In the pre-season, I wrote an article questioning the wisdom of the “don’t pay for saves” mantra. Of course, rather than merely questioning, we’d like to come up with some answers. So I’ve started collecting data from this season on closers that we can use to test the don’t pay for saves theory as the season goes along. Below is some data on closers: their names, their average auction values for a 5×5 mixed league (from CBS Sportsline) and their saves for this year as of Wednesday morning.
Using the eyeball method, I’ve split the closers up into several categories, based on their auction values. The first group of five are the “elite” closers. These are the ones you’re not supposed to pay for, perhaps. The second group of five are top closers. I put all closers that had values between $15 and $5 in the third group. The fourth group are the “value” closers and the fifth group is the “penny ante” group. I just included the top five penny ante closers, but the results are robust to including all the closers that were auctioned for $1. For each group, I’ve listed the average price, the average number of saves and the standard deviation of the saves.
average cost = $25.375, average saves = 5.2, standard deviation = 1.79
avg $ = $17.8, avg saves = 4.6 , stdev = 1.67
avg = $9.64, avg saves = 4.86, stdev = 1.99
$5 and under
avg = $3.5, avg saves = 3.625, stdev = 3.02
avg = $1, avg saves = 1.6, stdev = 3.05
Some extremely preliminary conclusions: The elite group yielded the highest average number of saves, though you paid a pretty penny for just a fraction extra, so far. The middle group really benefits from having Broxton, Fuentes and Cordero. That group is going to suffer from Devine’s injury but is hedged by having Ziegler. The bottom groups have a few all-stars (Bell, Francisco and Franklin), but also more than few duds too (Motte, Ray, Marmol). The bottom three groups have the highest standard deviations. For instance, the middle group has a fairly good average for the price, but is slightly riskier than the top two groups. The bottom groups are much riskier.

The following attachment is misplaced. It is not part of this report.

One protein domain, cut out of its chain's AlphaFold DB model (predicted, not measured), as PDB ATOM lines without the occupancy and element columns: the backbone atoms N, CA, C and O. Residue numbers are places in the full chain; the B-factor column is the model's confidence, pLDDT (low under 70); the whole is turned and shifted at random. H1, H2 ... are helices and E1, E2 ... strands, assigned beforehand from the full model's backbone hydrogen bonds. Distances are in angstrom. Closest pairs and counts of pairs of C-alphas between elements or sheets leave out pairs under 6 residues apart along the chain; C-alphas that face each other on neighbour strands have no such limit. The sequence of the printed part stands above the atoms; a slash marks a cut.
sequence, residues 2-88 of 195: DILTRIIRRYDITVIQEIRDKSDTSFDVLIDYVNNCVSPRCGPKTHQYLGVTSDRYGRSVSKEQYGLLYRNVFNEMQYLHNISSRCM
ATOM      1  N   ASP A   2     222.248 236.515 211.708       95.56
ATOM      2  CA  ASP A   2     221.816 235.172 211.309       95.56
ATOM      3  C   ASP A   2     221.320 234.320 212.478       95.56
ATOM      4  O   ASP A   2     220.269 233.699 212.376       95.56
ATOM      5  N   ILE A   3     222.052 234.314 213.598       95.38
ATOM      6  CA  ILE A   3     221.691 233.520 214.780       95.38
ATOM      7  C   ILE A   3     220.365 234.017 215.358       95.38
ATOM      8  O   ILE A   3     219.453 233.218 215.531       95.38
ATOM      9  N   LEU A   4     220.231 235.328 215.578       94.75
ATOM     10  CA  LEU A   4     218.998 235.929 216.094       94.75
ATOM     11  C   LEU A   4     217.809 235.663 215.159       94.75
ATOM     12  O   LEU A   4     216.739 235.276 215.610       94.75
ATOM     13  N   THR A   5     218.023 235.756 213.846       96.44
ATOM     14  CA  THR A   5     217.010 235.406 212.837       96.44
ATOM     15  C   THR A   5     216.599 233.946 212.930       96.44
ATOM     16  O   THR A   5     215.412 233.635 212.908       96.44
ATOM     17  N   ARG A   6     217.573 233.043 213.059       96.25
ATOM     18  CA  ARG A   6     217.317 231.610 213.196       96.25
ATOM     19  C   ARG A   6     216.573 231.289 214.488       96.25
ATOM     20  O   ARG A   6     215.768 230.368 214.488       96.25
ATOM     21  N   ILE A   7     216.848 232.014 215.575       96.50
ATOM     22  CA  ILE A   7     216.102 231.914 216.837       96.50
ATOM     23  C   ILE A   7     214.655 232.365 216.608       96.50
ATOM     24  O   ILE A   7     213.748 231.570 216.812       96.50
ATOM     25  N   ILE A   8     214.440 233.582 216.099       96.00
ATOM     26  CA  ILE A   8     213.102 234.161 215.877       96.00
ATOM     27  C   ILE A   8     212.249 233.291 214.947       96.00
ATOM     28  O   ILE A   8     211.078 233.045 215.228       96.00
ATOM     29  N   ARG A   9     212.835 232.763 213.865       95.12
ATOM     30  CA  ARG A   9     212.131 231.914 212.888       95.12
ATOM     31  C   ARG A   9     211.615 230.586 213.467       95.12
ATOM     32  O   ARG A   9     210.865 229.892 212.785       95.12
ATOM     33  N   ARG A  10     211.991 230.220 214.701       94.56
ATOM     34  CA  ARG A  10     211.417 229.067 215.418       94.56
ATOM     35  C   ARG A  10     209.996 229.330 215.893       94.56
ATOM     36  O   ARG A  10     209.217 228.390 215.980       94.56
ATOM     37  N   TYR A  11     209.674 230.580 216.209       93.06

It is worth pointing out again that the dollar values aren’t these players’ only costs. It is tempting to think that for $5 you could roster all five of the penny ante guys, getting more saves for much cheaper than, say, Papelbon’s $27. Of course, you’d have to have started all of these players (if you couldn’t predict their closing opportunities) or at the very least have them on a very deep bench (if you could perfectly predict their closing opportunities).